What's in My Lap Swimming Bag
Gear Review, Running, Swimming

What’s in My Lap Swimming Bag

What’s in My Lap Swimming Bag

Even though everything is now shut down and I’m not lap swimming, a couple of people asked me to write a post about what’s in my lap swimming bag.

Continue reading “What’s in My Lap Swimming Bag”

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me running
Running, Training, Training Sub 1:25

February Training Log: Hiccups

As you can imagine, February didn’t go exactly as I hoped. Although March is starting rocky out as well. I went from healthy to injured to healthy and right back to injured. The last month has been a roller coaster.  If you haven’t been following along, I *think* I irritated my Achilles wearing the Next% in a half marathon. After taking complete rest and get Active Release Therapy, it got fully better. Then last weekend, I raced a 4 mile race, only for it to be right back at square one.

Continue reading “February Training Log: Hiccups”

Hoka One One Cavu 3 Shoe Review
Gear Review, Running

Hoka One One Cavu 3 Shoe Review

Hoka One One Cavu 3 Shoe Review:

The Hoka One One Cavu has been one of my favorite shoes since the first version 2 years ago. When the original Hoka Cavu came out, I liked how responsive and light the Hoka Cavu is. I found it great for workouts and faster longer runs because I feel more connected to the ground.

If you’ve run in Hoka shoes before, the Hoka One One Cavu 3 is a lot lighter and a lot less shoe than other Hoka models. It’s also similar to a shoe like the New Balance 1400 or Saucony Kinvara versus the Hoka Bondi 6. My body appreciates the cushion of the Hoka Cavu 3, but also enjoys how responsive it is for workouts.

Hoka One One Cavu 3 Shoe Review

The Hoka Cavu 3 looks boring and not like a Hoka shoe. Just glancing at it, you might not even realize it’s Hoka at all. There is a lot of cushion in the Hoka Cavu 3 without it being heavy or bulky.

Hoka One One Cavu 3 Quick Facts:

Hoka Cavu 3 Weight 7.2 oz
Hoka Cavu 3 Heel to Toe Drop: 4 mm

Hoka One One Cavu 3 Fit:

From previous versions, the Hoka Cavu 3 upper has been completely redesigned. The Hoka Cavu 3 now has a stretch knit upper with a bootie construction. The tongue of the Hoka One One Cavu 3 is attached to the shoe so it doesn’t slide around. The tongue-less construction makes it fit more like a slipper than a shoe. Hoka claims the lace less adaptive stretch knit upper provides a secure fit and I would tend to agree. It almost feels like you could run with the shoe untied and be fine.

Hoka One One Cavu 3 Shoe Review

As Hoka mentions, the Hoka Cavu 3 now uses zonal perforations within structured sections to allow increased breathability.  The perforations allow more breathability in the inclement weather. We haven’t had much of that this winter, but I imagine it’s also good during the summer.

I’ve been wearing a retired Hoka Cavu 2 for living life and I already notice the tongue difference. One thing that I’ve noticed is the Hoka Cavu 3 does run slightly more narrow than previous versions. I typically wear either a women’s 10.5 or men’s 9.5 in the Hoka Cavu and I found even the men’s 9.5 was more narrow than previous versions. Is the Hoka One One Cavu 3 too narrow to run? No, but more narrow than previous versions.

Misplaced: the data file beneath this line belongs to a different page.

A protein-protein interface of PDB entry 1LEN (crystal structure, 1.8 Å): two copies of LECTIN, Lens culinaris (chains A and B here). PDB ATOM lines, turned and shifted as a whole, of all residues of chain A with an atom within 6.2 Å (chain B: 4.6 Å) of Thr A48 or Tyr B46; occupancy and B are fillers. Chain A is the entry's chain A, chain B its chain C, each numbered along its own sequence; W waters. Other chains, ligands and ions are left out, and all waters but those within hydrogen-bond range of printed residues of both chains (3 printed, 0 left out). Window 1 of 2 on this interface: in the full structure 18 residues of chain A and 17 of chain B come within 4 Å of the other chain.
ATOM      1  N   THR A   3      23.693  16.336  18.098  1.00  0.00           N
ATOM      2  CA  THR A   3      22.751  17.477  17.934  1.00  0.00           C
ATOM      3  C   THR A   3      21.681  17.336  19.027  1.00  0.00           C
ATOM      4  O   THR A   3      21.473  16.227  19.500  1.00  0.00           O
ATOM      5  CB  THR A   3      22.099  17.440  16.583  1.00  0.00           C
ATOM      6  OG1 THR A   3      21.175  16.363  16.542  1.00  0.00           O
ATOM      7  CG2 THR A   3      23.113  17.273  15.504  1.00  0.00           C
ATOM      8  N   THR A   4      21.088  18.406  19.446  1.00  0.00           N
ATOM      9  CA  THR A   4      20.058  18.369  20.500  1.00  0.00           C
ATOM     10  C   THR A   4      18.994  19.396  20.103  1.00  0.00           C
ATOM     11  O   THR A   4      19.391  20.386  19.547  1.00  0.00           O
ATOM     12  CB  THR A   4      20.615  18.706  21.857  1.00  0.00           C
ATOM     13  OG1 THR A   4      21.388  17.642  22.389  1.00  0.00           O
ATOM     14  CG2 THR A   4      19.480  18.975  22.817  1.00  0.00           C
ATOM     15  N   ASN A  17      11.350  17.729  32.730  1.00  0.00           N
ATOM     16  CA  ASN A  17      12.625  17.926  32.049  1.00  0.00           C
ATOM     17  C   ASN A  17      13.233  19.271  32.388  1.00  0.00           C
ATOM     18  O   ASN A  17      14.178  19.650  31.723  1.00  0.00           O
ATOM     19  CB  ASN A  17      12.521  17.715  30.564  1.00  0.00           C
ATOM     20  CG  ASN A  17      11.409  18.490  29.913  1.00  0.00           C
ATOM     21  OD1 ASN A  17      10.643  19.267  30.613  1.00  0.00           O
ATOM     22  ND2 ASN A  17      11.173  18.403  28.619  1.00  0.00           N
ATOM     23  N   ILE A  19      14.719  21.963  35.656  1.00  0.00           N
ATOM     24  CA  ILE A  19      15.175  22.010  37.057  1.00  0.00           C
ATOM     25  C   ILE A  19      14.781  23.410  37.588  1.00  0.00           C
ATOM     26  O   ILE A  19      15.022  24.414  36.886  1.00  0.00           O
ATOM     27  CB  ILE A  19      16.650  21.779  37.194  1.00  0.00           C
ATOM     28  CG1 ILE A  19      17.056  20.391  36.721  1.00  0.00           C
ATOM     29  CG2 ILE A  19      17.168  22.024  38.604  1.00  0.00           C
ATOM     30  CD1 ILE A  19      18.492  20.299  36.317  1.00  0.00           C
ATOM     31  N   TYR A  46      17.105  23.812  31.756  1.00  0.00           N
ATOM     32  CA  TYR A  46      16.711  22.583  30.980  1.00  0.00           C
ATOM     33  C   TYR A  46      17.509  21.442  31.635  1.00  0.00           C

Hoka One One Cavu 3 Shoe Review

Hoka One One Cavu 3  Ride:

The Hoka One One Cavu 3 has entirely changed from the Hoka Cavu 2. This made me both nervous and excited. I was a fan of the original Hoka Cavu the most and I also liked the Hoka Cavu 2, but still like the original the best.

The cushion is made up of a top layer of PROFLY material with a layer of EVA underneath. This blend makes the Hoka One One Cavu 3 light and soft but also responsive. The updated eva midsole provides more comfort underfoot and cushion in the Hoka Cavu 3 and a reason you can run fast in it.

Hoka One One Cavu 3 Shoe Review

The outsole of the Hoka Cavu 3 uses rubberized EVA. What does this mean? The Hoka Cavu 3 lacks blown rubber to grab the ground in inclement weather. While the Hoka Cavu 3 is not the worst shoe in icy or inclement weather, I would probably grab a different shoe if the weather is bad.

I’ve run a variety of runs in the Hoka Cavu 3 and find it best for faster long runs or workouts. I like the amount of cushion without being bulky.

Hoka One One Cavu 3 Shoe Review

Hoka One One Cavu 3 Conclusion:

I like the Hoka Cavu 3 and it will remain in my rotation. I will say, the original Hoka Cavu is my favorite but the Hoka Cavu 3 is a great addition. The lightweight comfort allows you to run fast but not bang your body up too much.

I’ve run about 50 miles in the Hoka Cavu 3 and will continue using it.

Current Rotation:

Easy/Daily Runs: Mizuno Rider Waveknit 3New Balance 1080 v10Diadora Mythos Blushield Blushield Hip 5, Hoka Bondi 6Asics Cumulus 21

Speed Work: New Balance FuelCell RebelReebok Float Ride Run fast ProNike React Infinity Run

Long Runs: Brooks Ricochet 2 Shoe ReviewNew Balance FuelCell Rebel, Saucony Ride ISO 2, Hoka One One Cavu 3

Races: New Balance Fuelcell 5280Nike Next%,  Reebok Run fast Pro 

You Can See All Current Shoe Reviews Here.

Finally, have you subscribed to the LOLZletter? It’s a free newsletter that comes out each Monday. In the newsletter, I share running industry trends and things relevant to the sport.

Questions for you:

Have you tried the Hoka Cavu 3?

Have you tried Hoka before? 

 

me running winning 18.12 challenge
Running, Running Reads, Training, Training Sub 1:25

I Got Hurt Running in the Next%

This post is a lot of thinking out loud, rambling, and just sharing my thoughts and experiences. Be Warned. 🙂